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Albert Bore, the Labour leader of Birmingham City Council, has rejected claims of policy decisions being made in pr...
Albert Bore, the Labour leader of Birmingham City Council, has rejected claims of policy decisions being made in private, following the first meeting of the authority's cabinet-style executive committee.

The Birmingham Post (p3) reports that the system was attacked by the Tory group leader, David Roy, who said the 'secret summit' was in direct contrast to the new era of openness and transparency promised by Mr Bore when he became leader two months ago.

'Councillor Bore promised he would do away with smoke-filled rooms, but quite clearly there has been no improvement,' he said. 'I am very angry that we are being kept in the dark about what actually goes on in these meetings. It is decision making behind closed doors.'

But Mr Bore said the board represented a new era in open government and denied it was taking decision-making powers away from the existing structure.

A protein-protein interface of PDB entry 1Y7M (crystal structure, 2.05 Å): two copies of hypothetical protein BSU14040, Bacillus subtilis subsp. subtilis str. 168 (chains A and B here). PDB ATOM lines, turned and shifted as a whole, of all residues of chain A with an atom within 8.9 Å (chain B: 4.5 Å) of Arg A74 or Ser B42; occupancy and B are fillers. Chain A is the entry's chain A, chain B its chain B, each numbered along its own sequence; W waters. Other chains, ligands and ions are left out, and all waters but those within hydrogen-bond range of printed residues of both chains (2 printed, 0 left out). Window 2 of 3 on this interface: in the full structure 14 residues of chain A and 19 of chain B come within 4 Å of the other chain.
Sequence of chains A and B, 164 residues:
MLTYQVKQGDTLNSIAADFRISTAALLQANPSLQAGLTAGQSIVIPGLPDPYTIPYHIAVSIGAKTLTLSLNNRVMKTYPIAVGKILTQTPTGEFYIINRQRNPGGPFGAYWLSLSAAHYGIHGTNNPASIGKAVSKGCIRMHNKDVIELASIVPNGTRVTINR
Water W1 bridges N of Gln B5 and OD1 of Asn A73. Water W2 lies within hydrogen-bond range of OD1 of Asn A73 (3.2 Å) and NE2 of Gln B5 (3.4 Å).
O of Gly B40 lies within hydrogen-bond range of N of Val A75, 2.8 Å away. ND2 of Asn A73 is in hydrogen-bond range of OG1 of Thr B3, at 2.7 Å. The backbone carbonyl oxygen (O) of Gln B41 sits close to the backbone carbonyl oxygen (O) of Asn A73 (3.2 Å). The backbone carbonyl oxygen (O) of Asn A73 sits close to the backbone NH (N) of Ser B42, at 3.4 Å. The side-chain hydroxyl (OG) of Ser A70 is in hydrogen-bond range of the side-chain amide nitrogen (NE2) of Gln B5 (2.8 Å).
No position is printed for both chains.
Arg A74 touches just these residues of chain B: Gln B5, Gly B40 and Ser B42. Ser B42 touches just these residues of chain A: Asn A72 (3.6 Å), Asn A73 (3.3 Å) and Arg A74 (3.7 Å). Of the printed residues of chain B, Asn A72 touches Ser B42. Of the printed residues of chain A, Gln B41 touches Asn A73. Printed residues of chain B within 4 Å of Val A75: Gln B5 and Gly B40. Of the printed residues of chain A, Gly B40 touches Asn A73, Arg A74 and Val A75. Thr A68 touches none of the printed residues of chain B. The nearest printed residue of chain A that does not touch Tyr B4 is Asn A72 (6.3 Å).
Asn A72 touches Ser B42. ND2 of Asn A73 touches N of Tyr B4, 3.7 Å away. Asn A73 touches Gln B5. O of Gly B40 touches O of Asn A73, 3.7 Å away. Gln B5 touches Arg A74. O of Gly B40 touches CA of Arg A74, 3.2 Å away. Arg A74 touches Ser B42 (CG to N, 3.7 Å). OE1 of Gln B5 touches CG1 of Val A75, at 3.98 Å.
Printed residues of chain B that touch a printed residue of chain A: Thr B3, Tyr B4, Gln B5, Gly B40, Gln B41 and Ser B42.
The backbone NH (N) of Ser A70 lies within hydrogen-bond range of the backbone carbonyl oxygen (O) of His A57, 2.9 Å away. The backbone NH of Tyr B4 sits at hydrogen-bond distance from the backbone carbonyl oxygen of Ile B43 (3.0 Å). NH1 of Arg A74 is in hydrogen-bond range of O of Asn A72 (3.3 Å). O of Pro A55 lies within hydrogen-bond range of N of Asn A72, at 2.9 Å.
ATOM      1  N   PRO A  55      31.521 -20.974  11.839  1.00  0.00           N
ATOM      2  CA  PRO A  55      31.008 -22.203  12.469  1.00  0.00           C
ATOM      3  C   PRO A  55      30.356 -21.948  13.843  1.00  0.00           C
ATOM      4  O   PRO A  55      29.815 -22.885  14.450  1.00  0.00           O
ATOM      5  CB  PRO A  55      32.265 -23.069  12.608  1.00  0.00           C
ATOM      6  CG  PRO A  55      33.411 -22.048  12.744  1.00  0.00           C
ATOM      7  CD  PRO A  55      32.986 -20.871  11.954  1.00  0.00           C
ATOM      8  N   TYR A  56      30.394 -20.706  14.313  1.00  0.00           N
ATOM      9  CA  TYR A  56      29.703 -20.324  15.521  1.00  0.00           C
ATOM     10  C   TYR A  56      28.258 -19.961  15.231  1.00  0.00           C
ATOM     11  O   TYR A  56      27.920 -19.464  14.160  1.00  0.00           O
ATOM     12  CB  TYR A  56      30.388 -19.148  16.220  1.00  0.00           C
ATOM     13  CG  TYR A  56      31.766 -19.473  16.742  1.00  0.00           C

The first meeting was attended by Mr Bore and seven leading Labour councillors, along with Michael Lyons, the chief executive and chief officers of the council's legal, leisure and community, environmental, transportation, education and public relations departments.

Minutes of its meetings, which will now be held fortnightly, will be made available for public inspection afterwards.

Mr Bore added; 'There are times when the views of members of Birmingham Council need to be considered in quiet, without the spin which others need to put on them.'

Meanwhile, the Post's editorial (p12) attacks the committee, and says all the real power has been concentrated into one committee which meets in secret. It is clear that the really vital issues will all be 'stiched up' well in advance [of other committee meetings held in public] by the cabinet-style committee.

The editorial concludes: 'In her first significant act as a backbench MP, Margaret Thatcher introduced legislation requiring local councils to open up their deliberations to the press and public. Almost 40 years later it seems we are returning to the dark days of deals behind closed doors. Birmingham deserves better.'

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